Knapp's Castle Under Reconstruction
By Robert Bernstein
Saturday was a nice day to drive up into the mountains to see some places I had not visited for years. Our main destination was Knapp's Castle, but we also made stops along the way. Here are my photos arranged in several galleries and a video.
Our first stop was the Chumash Painted Cave State Historic Park on Painted Cave Road. Here are my photos.
Here is the overall view inside the Painted Cave
The first time I came here was in 1984 when I bought my first car. (I am now on my second car.) That center section of the cave was full of art, but it has eroded away. I hope the remaining sections can be preserved. No one seems to know for sure what the art symbolizes. But I think the figure in the upper right of this section looks like Abraham Lincoln being surprised.
The toothed wheels make me think of some kind of counting system, as for a calendar. But what do I know? I am grateful that these historical works of art have been protected. We passed by Laurel Springs, which used to belong to Jane Fonda. Back then it was used as a camp for children. When she owned it you could go right in and wander around and no one would question you. Now it is all fenced off and the gates are locked.
Knapp's Castle was rumored to be under development in recent years and I avoided going there. It is probably at least a dozen years since I tried to go in. On Saturday there were quite a few visitors and no signs saying to keep out. But, sure enough, the place was under major re-construction.
Workers were building a structure that incorporated the original stone ruins. It was a bit other-worldly to see the familiar ruins conjoined with new construction.
The first time I came up here was in 1983 with the Sierra Club. I took the bus to the meeting place in Santa Barbara and we carpooled to the Snyder Trail trailhead along Paradise Road on the other side of the mountains. It was a rather strenuous hike of almost 1900 feet of elevation gain.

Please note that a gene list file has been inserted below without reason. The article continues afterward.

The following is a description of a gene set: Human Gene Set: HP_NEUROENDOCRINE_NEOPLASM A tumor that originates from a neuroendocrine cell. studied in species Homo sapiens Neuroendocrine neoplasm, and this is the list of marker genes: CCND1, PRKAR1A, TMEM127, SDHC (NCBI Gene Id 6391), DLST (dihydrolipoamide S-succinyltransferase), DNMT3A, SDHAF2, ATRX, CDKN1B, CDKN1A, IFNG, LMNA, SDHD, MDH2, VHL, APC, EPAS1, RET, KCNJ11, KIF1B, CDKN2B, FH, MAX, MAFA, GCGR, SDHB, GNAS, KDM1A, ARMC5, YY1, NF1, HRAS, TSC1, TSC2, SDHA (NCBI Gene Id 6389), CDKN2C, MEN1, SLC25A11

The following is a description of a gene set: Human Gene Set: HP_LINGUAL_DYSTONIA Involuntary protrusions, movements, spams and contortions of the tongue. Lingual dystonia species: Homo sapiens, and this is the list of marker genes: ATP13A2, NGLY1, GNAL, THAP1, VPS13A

When we got up there I was appalled and mystified by all the trash. I had no idea at the time that we were so close to a road! Still, it was enchanting to see these mysterious stone ruins. It was a place I would bring visitors from out of town. Walking from Camino Cielo it is only about a half mile and the views are spectacular. Including this view of Lake Cachuma.
As we approached the construction project on Saturday I called out to the workers to see if was OK to enter. They said it was OK as long as we stayed on the outside road and didn't try to go into the construction area. They also said it soon may be closed off to visitors.
I noticed that there was a new gate that would be quite effective at keeping people out. Someone else we met said it was going to be a vacation rental, but I did not confirm this. This young couple had hiked up the Snyder Trail the way I had back in 1983.
I warned them that when I did that hike back then I could hardly walk for the next few days because my knees were so beaten up. I advised taking small steps to minimize that damage. Here are a few more photos of what we saw.
Here are the rest of my photos at Knapp's Castle.
We then drove over to La Cumbre Peak along Camino Cielo where we met brother and sister Paul and Marianne Strange. Paul has been making this an annual challenge to bicycle from Stearn's Wharf to the 4,000 foot peak on his birthday. Way beyond my comfort limit! I was impressed how many people we saw bicycling up there.
Then we climbed to the top and took in this panoramic view.
This is a place where I normally am alone, but there were plenty of people up there this time. Camping and having picnics. We managed to stake out the remaining picnic table at the right in that panoramic image. We sat there eating cherries and taking in the view. The last time I was up there was several years ago when I hiked with friends over to Cathedral Peak.
As we sat there, a young couple was just about to attempt that same feat. I warned that it is not necessarily easier than getting there from below. The "trail" is very primitive and steep and it is very slippery. But they seemed to head out to do it anyway. Good for them!
The other thing we watched up there: Lots of bluebelly fence lizards. Some of them were furiously bobbing up and down in a show of territorial strength.
Here is a short video I made of two of them.
As we left we also saw these planes flying over in tight formation
Here are the rest of my photos at La Cumbre Peak.